Salary levels vary between the many firms, however most are somewhat guided by salaries in London and the US. Generally speaking, top firms may offer a gross salary slightly higher than the equivalent city rates and other firms slightly less. With zero income tax and cost of living approximately 25% less than London, professionals find themselves much better off financially. Included in most packages is health and life insurance, relocation expenses and temporary accommodation and transport upon arrival.
- Income tax is 0%.
- Local currency is the Dirham (symbol DHs or AED) which is pegged at USD$1.00=DHs3.6725.
Most expats rent their housing in Dubai, however property ownership in the last few years has increased since the Dubai Government lifted restrictions on purchasing by foreigners. The most popular residential areas with westerners are Jumeirah, Umm Suquiem and Safa.
To rent property in Dubai, you will generally be asked to pay a whole year’s rent up-front, or with up to four post-dated cheques. The main housing options in Dubai are apartments and villas, many in compounds with communal swimming pool and other leisure facilities. Most properties are rented out unfurnished, but furnished accommodation can also be found. Typical annual rental costs are approximately Dhs 70,000 for an unfurnished apartment, and between Dhs 140,000 to Dhs 280,000 for a 3-bedroom villa, depending on quality, location and facilities.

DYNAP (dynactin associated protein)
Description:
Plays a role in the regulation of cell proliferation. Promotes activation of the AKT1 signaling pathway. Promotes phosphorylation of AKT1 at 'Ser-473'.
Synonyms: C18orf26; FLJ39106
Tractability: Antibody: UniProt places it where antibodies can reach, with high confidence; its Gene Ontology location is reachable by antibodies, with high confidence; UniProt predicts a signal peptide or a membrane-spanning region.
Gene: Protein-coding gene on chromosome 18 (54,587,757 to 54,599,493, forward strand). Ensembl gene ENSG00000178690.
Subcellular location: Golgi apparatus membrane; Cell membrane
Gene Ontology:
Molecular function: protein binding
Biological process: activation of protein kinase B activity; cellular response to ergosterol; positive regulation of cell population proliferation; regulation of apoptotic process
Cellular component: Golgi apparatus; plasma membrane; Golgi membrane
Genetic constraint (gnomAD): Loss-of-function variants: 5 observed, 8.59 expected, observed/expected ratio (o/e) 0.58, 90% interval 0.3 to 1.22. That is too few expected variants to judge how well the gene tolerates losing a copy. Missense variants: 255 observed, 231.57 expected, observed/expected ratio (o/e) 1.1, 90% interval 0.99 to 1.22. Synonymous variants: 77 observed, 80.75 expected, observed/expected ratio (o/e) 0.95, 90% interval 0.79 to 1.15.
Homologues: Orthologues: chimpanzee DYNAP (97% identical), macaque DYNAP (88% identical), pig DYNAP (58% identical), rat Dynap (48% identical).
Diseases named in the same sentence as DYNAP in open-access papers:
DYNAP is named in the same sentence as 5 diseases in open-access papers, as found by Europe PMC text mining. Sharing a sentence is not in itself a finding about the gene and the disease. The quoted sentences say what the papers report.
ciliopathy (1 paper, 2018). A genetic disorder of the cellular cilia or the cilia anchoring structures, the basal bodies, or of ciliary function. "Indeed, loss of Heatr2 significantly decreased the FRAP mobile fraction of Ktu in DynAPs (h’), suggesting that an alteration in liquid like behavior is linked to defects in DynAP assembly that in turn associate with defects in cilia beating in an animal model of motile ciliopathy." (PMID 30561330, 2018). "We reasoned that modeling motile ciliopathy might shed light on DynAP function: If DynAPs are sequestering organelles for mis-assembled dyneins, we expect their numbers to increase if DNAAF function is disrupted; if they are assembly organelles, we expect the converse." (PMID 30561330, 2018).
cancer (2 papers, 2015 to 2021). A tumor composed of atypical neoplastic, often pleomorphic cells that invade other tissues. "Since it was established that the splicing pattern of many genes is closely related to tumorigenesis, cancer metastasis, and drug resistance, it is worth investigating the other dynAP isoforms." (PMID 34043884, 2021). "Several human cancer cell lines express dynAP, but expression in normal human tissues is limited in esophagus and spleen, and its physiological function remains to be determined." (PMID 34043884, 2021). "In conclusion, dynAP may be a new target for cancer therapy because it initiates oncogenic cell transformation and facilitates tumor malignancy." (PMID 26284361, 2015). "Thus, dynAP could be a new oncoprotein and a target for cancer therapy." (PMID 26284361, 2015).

For those wishing to buy, property sells for around USD$1000 per square meter. Property owners automatically receive a renewable residence permit for themselves and their dependents, allowing them to work in Dubai indefinitely.
Dubai has a dry, sub-tropical climate with abundant sunshine and blue skies virtually 365 days a year. Summers are exceptionally hot (May-Oct), whilst winters (Nov-Apr) are relatively mild and extremely pleasant. Between the seasons, average daily maximums range from 24°C in January, to 41°C in July. On average, rain falls only five days a year.
Dubai International Airport (DXB) recently ranked as the 17th busiest airport in the world (6th busiest in terms of international travel) with over 30 million people travelling to or through each year. It is served by over 100 airlines, connecting to more than 140 destinations. The airport is located 5km south-east of the city, about 10 minutes in light traffic, although the airport roads can get very busy at peak times. Award winning Emirates Airlines is the national carrier.
- You will never have to work on Fridays. Unfortunately however the working week is still 5 days as it runs from Sunday to Thursday.
- Revenues from the oil industry now contribute less than 6 percent to the economy of Dubai.
- There are no street names in Dubai.
- In the Dubai Emirates Mall it is possible to ski indoors whilst shopping.